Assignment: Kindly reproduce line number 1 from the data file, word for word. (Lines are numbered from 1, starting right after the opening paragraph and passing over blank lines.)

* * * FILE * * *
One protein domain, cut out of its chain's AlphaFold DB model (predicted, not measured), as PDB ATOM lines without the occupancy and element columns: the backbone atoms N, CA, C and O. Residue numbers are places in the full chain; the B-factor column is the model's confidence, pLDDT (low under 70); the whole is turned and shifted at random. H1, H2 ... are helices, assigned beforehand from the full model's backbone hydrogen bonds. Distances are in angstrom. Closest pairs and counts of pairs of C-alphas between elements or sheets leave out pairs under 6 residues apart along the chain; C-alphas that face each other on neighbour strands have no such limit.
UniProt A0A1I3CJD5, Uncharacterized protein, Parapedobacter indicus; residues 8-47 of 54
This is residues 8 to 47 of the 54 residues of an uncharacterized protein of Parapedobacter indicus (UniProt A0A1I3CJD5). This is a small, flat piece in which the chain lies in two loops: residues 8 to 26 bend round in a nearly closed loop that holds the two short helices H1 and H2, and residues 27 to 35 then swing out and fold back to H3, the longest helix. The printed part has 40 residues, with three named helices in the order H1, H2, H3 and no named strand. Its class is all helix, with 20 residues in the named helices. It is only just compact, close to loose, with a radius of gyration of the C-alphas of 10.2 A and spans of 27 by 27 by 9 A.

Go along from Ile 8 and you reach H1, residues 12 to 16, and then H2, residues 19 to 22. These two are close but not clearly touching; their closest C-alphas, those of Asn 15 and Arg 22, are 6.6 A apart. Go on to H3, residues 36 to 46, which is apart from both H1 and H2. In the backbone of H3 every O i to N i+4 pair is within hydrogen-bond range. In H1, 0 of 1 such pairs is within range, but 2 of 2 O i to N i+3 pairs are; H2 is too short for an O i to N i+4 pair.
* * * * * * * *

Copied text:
UniProt A0A1I3CJD5, Uncharacterized protein, Parapedobacter indicus; residues 8-47 of 54